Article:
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February 6, 2009 — Road rage is all the rage at the state Capitol these days, where lawmakers are waging a brutal battle over finding a permanent funding source to fix the state's crumbling roads and bridges.
After initially singing Kumbaya on a transportation funding bill that would raise vehicle registration fees to pay for road and bridge repairs, lawmakers went their partisan ways late Wednesday when the possibility of tolling on existing roads was reintroduced.
That prompted a Democrat-led state Senate vote of approval by a 19-16 mostly party-line margin late Wednesday, and a mass exodus by Republicans.
Earlier in the day, FASTER (Funding Advancement for Surface Transportation and Economic Recovery) looked like it would have at least some GOP support when a controversial Vehicle Mile Traveled (VMT) pilot program was dropped.
But Senate Bill 108’s sponsor, Sen. Dan Gibbs (D-Silverthorne), who last year led a protest on the Capitol steps against tolling on I-70, opted to put the possibility of tolling approved by local jurisdictions back into the bill.
“We feel like they’ve made a strategic decision to power this through,” Senate Minority Leader Josh Penry said in a Denver Post story late Wednesday. “In the end, this bill is substantially the same as when it was introduced.”
Gibbs told the Post it was time to get something done on transportation: “You get to a point where you have to move forward. We’re not waiting for the 11th hour.”
Gibbs did return a call to RealVail.com this week requesting comment, but he'll be at the Westside Cafe in West Vail at 9 a.m. Saturday, Feb. 7, with Vail's House District 56 Rep. Christine Scanlan (D-Dillon) to discuss FASTER and other pending legislation.
Now FASTER, which would raise registration fees $32 per vehicle this year (providing a little over $200 million) and $41 per vehicle in subsequent years -– raising around $250 million a year to fix deficient roads and bridges -– moves on to the House.
The bill also includes a $2 surcharge on rental cars, which that industry strongly objects to, but tolling will likely be the most hotly debated topic there as well.
Scanlan told RealVail.com on Tuesday that she has a problem with the concept.
“With the tolling, the local community would have the power of whether or not it would be something they’d be interested in pursuing,” Scanlan said. “As a rule, I don’t like tolling. It hurts our economy more than it helps any of our transportation needs.”
Gov. Bill Ritter met with House leadership Wednesday to help pave the way for SB 108, which he strongly supports.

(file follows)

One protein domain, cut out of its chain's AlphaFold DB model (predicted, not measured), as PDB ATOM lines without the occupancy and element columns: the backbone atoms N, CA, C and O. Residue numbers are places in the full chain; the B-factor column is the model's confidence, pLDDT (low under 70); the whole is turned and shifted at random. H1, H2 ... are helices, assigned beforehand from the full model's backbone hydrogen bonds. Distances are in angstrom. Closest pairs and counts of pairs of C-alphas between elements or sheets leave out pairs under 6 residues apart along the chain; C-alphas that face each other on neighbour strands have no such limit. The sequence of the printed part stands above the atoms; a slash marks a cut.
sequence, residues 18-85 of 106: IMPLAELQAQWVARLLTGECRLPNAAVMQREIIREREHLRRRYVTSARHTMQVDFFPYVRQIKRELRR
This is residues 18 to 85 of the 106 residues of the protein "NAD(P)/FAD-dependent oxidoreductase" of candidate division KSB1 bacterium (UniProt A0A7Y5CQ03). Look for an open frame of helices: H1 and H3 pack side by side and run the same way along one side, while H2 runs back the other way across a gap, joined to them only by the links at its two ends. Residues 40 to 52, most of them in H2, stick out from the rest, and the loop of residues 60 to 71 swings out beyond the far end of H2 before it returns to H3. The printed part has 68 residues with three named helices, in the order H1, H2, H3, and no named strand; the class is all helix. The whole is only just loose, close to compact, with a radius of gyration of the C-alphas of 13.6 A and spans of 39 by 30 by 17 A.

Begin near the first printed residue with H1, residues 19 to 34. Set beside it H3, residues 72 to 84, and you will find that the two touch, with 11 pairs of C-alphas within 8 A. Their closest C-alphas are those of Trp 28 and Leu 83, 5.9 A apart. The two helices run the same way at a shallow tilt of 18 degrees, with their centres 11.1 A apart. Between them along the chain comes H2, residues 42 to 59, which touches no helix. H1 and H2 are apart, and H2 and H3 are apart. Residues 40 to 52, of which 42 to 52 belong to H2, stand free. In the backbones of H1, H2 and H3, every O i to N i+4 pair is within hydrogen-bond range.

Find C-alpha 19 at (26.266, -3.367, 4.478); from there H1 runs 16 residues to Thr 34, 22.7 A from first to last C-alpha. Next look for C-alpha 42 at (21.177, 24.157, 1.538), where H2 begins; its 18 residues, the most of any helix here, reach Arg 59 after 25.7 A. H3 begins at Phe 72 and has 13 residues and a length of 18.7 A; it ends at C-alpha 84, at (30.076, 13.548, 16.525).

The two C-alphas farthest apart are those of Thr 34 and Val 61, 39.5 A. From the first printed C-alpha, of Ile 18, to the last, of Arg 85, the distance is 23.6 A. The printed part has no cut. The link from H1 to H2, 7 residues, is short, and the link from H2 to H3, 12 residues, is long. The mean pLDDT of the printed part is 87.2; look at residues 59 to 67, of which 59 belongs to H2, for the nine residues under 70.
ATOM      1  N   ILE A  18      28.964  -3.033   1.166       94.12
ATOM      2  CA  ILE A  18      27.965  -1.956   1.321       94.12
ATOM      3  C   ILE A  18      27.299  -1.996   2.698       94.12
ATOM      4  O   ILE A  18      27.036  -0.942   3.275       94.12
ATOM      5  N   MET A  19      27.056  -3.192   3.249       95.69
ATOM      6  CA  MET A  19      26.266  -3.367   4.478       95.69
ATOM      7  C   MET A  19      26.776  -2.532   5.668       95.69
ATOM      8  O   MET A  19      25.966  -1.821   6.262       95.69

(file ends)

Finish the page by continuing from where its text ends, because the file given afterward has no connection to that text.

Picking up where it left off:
“It will let us fix and maintain structurally deficient bridges and unsafe roadways, and it will put us on a long-term path toward a modern, 21st century transportation system that is supported by a sustainable funding stream,” Ritter said in a release Wednesday.
The most controversial of the alternative funding provisions initially in the bill was a voluntary pilot program called Vehicle Miles Transferred, or VMT, which would study an Oregon system in which drivers pay fees based on how many miles they drive rather than paying a tax on every gallon of gasoline they buy. The Senate killed the concept Wednesday.
VMT uses a GPS system to track the miles each participant drives, but some rural lawmakers say that would be unfair in areas where towns are much farther apart.
“Obviously folks in rural areas who travel long distances — and that’s most of my district — probably would not be really interested in that,” Scanlan said.
Sen. Al White, R-Hayden, whose district encompasses most of northwestern Colorado and includes Vail, agreed that the wide-open spaces of the Western Slope make VMT a nonstarter for his constituents, but he added there’s also something somewhat sinister about it.
“There is a concern about Big Brother knowing what the heck I’m up to, and that’s just a natural reaction to government looking over our shoulders –- particularly in the western part of the country,” said White, who ultimately voted against SB 108. “We tend to be a little more independent and like a lot less oversight than maybe others in other parts of the country.”
Back on the table after initially being stripped from the bill is the possibility of tolls being imposed on existing roads. That’s something most Western Slope lawmakers, including Gibbs, White and Scanlan, strongly objected to last year.
The previous state Legislature was roundly criticized for failing to come up with a transportation bill last session, making SB 108 a critical test for lawmakers this time around.
White, who sits on the Joint Budget Committee (JBC), said he would like the vehicle registration fee to come down some, but he acknowledged the need to find a permanent funding source given plummeting gas tax revenues. The state estimates it needs at least $500 million a year just to repair and maintain the current system of roads.
At some point White said it will be up to voters to find more money for the rest of the repairs and maintenance that gas taxes simply aren’t covering. This bill, he said, will likely just be a stopgap measure until the economy improves and voters are more willing to tax themselves.
“So ultimately to solve the problem we’re going to have to have the buy-in of the citizens who either do or don’t recognize the need for additional transportation funding and who either are or are not willing to fund it,” White said.
The state’s TABOR (Taxpayer Bill of Rights) law necessitates any sales or income tax increase going to a public vote, meaning fee increases are really the only tool available to lawmakers.
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